Hamid, Mohsin. The Reluctant Fundamentalist. Orlando: Harcourt, 2007. Print. [Amazon]
Hanson, Victor Davis. “Why Did We Invade Iraq?” National Review Online. National Review Online, 26 Mar. 2013. Web. 16 Aug. 2013.
This article reviews the political climate as Afghanistan was winding down. Satisfied with ousting the Taliban, the administration felt it had multiple justifiable reasons for pushing the “War on Terror” into Iraq.
Hosseini, Khaled. The Kite Runner. New York: Riverhead, 2003. Print. [Amazon]
Hosseini, Khaled. A Thousand Splendid Suns. New York: Riverhead, 2007. Print. [Amazon]
Khemchandani-Daswani, Sheetal. The Kite Runner: Companion Curriculum. N.p.: Amnesty International, n.d. Human Rights Education. Amnesty International, 28 Apr. 2011. Web. 12 Sept. 2013. <http://www.amnestyusa.org/sites/default/files/kiterunnerhigh_0.pdf>.
Kramer, Stephen D. “Talking Tough To Pakistan.” Foreign Affairs 91.1 (2012): 87. MAS Ultra – School Edition. Web. 12 Dec. 2013.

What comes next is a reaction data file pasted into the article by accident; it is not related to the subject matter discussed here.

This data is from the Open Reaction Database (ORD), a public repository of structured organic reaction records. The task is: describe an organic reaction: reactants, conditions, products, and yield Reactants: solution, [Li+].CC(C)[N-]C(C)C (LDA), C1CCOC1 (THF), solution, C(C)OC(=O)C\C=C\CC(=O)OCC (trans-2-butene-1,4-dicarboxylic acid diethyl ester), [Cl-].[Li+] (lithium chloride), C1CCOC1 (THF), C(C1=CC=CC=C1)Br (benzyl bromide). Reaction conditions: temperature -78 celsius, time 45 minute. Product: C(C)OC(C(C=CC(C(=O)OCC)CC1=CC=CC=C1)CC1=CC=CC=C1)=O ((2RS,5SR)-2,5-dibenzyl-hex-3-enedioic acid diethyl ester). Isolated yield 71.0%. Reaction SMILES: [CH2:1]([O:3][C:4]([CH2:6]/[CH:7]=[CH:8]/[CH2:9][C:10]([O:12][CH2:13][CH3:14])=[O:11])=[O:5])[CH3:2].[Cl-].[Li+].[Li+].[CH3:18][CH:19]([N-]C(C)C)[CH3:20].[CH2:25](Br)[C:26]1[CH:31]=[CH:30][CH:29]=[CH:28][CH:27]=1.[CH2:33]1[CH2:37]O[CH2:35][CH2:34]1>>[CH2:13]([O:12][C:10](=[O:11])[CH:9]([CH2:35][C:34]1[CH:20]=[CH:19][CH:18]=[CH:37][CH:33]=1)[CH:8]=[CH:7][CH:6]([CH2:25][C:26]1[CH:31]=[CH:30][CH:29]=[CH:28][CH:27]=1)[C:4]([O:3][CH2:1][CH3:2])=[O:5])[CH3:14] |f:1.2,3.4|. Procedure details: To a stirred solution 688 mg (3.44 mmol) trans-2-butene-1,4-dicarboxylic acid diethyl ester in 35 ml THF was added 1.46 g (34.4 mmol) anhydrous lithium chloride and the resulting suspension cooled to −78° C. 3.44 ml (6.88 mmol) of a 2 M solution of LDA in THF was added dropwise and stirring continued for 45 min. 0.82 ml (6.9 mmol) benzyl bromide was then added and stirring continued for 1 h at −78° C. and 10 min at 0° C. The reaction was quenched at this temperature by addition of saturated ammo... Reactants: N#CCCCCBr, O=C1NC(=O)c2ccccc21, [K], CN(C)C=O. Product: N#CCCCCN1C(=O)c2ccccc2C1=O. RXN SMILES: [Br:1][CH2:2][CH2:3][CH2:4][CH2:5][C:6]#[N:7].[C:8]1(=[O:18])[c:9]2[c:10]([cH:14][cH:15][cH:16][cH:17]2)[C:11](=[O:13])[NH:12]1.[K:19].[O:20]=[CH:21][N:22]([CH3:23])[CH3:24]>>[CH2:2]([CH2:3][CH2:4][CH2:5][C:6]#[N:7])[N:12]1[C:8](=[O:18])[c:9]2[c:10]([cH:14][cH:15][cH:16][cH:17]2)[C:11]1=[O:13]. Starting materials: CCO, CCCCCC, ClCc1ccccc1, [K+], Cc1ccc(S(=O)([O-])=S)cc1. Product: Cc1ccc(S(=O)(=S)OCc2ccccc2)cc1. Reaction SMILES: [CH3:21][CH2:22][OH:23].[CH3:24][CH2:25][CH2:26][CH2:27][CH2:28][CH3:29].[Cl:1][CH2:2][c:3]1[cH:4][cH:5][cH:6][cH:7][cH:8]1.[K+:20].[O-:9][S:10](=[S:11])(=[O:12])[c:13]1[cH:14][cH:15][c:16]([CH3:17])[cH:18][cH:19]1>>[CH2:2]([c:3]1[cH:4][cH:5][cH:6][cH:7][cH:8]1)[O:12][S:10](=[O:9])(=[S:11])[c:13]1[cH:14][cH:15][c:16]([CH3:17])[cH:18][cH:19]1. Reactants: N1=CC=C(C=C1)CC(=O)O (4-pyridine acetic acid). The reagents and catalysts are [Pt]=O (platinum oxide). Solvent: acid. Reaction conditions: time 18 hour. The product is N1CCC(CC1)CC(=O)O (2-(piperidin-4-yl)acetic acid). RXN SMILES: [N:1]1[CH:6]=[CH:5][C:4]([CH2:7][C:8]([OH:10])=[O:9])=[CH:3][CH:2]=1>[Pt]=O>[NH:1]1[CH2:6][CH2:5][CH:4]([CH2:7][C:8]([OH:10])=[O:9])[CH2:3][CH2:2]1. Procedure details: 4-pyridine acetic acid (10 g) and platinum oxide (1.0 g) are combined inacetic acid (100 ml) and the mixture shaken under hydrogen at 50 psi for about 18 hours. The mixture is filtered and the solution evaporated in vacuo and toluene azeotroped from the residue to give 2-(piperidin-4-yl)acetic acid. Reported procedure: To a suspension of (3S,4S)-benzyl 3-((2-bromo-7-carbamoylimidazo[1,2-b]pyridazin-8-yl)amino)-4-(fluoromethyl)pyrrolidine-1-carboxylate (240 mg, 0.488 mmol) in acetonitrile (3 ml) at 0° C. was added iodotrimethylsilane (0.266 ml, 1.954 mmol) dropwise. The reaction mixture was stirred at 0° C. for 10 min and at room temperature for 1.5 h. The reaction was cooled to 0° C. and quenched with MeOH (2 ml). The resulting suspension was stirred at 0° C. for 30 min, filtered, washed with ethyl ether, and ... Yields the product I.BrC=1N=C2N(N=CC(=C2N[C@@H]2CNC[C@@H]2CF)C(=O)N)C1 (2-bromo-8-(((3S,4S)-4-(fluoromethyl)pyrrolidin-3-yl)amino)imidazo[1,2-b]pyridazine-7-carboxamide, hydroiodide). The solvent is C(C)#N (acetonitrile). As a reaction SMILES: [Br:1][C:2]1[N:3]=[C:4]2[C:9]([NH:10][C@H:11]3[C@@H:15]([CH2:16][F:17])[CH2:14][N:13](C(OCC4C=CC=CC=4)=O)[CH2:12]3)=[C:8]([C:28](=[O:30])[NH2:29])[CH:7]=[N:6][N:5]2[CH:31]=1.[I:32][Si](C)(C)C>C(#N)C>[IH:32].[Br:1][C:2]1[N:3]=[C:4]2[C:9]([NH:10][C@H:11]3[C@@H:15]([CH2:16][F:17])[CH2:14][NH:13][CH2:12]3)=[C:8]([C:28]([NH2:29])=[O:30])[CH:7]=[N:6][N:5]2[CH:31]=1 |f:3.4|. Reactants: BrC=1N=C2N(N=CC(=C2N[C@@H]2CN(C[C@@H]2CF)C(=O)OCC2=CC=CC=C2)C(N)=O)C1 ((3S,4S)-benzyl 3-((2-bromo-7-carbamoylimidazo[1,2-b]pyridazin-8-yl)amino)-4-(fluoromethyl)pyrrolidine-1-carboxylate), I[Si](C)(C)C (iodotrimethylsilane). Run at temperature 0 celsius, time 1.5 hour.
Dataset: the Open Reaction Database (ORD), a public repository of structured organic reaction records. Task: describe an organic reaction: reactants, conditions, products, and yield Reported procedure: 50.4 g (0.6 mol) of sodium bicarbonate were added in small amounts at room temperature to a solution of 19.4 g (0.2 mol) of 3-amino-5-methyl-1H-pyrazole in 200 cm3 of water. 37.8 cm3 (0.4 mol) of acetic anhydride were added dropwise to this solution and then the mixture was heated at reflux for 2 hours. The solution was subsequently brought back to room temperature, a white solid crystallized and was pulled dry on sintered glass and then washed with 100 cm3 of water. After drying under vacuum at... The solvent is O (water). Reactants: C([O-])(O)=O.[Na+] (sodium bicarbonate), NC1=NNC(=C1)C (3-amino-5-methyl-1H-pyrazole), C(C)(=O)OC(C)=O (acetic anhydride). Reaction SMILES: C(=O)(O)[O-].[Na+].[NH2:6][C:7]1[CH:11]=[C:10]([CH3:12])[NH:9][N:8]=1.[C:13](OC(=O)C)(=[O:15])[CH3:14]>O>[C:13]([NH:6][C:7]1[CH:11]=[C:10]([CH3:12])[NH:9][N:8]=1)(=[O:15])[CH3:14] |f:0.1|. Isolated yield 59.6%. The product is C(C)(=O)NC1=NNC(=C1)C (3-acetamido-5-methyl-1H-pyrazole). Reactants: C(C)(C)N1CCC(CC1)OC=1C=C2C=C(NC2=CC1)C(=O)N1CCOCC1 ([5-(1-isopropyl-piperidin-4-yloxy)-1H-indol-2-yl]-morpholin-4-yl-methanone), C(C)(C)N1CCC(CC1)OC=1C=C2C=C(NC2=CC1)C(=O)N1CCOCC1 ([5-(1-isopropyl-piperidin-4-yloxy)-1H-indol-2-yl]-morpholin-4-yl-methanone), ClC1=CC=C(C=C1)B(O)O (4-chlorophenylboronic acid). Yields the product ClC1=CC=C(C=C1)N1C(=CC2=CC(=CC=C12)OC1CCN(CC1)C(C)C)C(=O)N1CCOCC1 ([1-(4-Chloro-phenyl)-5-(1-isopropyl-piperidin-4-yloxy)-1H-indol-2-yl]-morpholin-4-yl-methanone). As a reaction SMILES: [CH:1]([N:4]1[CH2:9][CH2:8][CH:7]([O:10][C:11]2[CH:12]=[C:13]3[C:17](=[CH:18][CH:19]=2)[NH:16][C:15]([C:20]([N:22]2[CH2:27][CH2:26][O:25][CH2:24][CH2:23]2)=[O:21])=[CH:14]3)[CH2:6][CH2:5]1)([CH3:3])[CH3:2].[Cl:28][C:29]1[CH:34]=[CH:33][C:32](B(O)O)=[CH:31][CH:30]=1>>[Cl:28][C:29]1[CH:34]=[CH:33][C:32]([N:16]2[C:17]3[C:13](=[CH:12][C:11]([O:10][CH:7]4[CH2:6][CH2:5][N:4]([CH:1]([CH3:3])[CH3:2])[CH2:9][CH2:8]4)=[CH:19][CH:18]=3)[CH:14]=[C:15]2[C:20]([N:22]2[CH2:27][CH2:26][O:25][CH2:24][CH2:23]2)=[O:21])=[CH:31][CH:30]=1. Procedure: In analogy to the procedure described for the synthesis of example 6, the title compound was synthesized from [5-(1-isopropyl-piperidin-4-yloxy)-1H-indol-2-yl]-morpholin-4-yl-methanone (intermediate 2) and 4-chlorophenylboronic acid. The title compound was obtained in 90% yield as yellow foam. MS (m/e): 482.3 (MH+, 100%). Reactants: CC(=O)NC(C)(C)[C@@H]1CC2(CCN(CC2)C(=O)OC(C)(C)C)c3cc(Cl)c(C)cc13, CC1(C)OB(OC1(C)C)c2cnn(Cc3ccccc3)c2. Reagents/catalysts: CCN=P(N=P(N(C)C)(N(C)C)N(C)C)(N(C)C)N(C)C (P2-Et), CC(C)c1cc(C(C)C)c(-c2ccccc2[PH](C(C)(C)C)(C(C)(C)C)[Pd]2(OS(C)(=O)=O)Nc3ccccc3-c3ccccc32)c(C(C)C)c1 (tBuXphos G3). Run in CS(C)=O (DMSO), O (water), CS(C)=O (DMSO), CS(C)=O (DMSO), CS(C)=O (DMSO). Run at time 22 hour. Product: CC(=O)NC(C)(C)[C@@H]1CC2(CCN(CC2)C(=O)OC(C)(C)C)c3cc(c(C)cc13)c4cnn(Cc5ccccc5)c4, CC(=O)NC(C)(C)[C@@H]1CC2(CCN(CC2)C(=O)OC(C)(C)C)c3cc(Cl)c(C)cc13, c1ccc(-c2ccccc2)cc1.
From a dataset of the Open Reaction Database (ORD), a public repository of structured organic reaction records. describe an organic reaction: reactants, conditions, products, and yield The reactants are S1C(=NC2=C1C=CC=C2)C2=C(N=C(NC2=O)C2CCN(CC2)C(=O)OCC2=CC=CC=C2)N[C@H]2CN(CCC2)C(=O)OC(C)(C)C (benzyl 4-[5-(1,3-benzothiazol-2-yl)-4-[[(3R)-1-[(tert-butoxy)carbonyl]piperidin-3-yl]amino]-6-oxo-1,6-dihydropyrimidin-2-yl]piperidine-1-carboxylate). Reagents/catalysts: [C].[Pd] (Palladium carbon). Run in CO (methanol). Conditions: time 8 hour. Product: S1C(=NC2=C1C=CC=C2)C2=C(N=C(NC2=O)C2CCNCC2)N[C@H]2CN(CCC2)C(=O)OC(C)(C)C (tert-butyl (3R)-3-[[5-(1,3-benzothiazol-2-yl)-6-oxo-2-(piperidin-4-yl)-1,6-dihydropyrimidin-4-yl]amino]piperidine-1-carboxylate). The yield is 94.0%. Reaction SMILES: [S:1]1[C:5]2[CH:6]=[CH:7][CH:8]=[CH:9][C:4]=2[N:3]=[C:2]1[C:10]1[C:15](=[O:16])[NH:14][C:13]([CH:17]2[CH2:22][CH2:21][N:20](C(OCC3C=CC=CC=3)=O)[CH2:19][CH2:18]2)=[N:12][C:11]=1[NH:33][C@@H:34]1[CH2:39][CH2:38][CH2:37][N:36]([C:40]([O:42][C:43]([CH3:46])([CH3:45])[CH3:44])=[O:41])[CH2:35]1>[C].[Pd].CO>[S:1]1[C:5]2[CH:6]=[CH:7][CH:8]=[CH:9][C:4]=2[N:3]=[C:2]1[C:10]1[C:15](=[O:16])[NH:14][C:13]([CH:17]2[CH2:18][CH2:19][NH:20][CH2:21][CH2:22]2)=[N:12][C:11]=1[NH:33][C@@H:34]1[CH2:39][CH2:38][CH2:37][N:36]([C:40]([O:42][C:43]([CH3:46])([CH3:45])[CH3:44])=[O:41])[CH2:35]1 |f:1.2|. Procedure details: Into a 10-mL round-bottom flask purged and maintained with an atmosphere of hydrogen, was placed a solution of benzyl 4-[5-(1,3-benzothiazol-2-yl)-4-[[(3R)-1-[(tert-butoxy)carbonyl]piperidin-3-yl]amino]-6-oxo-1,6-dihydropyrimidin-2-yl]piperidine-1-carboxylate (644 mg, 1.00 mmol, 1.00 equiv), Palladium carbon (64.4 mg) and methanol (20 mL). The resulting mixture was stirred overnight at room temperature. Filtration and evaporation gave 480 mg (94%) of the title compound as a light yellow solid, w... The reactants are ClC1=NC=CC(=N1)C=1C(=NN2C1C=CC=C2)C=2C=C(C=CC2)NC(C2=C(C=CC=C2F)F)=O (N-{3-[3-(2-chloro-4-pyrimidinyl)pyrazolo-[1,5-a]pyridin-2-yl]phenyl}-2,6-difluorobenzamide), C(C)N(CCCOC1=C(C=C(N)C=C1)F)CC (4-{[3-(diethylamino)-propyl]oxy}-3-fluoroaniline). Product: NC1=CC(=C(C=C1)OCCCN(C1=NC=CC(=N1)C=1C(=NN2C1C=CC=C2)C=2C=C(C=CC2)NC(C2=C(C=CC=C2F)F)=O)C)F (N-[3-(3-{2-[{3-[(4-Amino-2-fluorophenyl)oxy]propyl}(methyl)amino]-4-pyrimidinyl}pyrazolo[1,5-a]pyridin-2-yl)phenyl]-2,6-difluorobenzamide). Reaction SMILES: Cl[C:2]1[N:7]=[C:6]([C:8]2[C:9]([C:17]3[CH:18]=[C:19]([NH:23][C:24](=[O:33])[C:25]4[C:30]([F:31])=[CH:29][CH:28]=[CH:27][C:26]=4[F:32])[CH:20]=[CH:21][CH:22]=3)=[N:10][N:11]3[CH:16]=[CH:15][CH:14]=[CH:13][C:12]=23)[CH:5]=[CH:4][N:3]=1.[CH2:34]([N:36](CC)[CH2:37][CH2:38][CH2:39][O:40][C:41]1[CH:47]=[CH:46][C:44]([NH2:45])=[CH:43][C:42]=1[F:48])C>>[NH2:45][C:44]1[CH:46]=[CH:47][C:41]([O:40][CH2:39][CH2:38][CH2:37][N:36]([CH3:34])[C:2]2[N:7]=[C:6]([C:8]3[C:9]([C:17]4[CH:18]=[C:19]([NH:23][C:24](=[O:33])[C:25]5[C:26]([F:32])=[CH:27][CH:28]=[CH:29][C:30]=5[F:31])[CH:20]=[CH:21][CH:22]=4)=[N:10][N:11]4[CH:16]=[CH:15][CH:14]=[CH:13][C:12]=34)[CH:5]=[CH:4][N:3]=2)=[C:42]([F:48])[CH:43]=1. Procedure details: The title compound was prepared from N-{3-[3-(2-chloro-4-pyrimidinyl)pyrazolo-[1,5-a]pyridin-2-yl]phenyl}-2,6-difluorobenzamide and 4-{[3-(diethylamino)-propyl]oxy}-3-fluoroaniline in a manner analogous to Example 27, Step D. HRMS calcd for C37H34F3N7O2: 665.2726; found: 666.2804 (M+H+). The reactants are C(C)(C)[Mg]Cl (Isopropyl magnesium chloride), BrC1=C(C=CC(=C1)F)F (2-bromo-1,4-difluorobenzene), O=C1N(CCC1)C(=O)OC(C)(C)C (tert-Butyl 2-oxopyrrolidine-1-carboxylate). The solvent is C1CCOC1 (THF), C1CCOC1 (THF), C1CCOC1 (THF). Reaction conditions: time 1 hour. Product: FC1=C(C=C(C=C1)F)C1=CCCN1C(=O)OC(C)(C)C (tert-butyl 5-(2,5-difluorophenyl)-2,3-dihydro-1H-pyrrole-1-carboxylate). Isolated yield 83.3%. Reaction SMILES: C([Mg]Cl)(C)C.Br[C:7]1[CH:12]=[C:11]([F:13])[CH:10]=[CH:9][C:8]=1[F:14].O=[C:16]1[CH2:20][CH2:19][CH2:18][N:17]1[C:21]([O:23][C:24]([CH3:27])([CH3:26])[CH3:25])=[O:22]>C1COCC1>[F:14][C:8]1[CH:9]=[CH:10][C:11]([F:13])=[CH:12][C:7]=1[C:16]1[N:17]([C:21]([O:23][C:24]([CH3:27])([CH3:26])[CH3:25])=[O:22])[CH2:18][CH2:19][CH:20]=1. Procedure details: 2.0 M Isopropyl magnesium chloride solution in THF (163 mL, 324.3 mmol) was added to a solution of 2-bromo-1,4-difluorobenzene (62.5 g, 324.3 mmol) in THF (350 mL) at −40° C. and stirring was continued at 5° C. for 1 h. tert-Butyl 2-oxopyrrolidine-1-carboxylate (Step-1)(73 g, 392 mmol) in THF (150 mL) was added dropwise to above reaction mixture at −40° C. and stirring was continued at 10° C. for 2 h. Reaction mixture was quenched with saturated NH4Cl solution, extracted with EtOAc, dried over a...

The article discusses the U.S. foreign policy with the nation of Pakistan. Topics include observations of U.S. official Mike Mullen about Pakistan, the funding of Pakistan by the U.S. government for counter-terrorism efforts, the U.S. military raid in Pakistan to kill terrorist leader Osama bin Laden, and public opinion in Pakistan towards the U.S. The article also discusses lack of cooperation from the Pakistan government, the work of Pakistan with terrorists such as the Haqqani network, and U.S. assistance to civilians in the country. It is suggested that the U.S. should change its strategy to make threats to Pakistan for cooperation in the alliance.
Lelyveld, Joseph. “What 9/11 Wrought.” Smithsonian 42.5 (2011): 58. MAS Ultra – School Edition. Web. 14 Aug. 2013.
The article discusses the responses of the U.S. to the September 11, 2011 terrorist attacks, examining policies from 2001 to 2011. It comments on the Global War on Terror, examining the U.S. wars in Afghanistan and Iraq. The author considers the treatment of prisoners suspected of involvement in terrorism held at Guantánamo Bay detention camp in Cuba. He also considers the impact of the 2001 terrorist attacks on Americans’ civil liberties and individual rights, reflecting on government surveillance.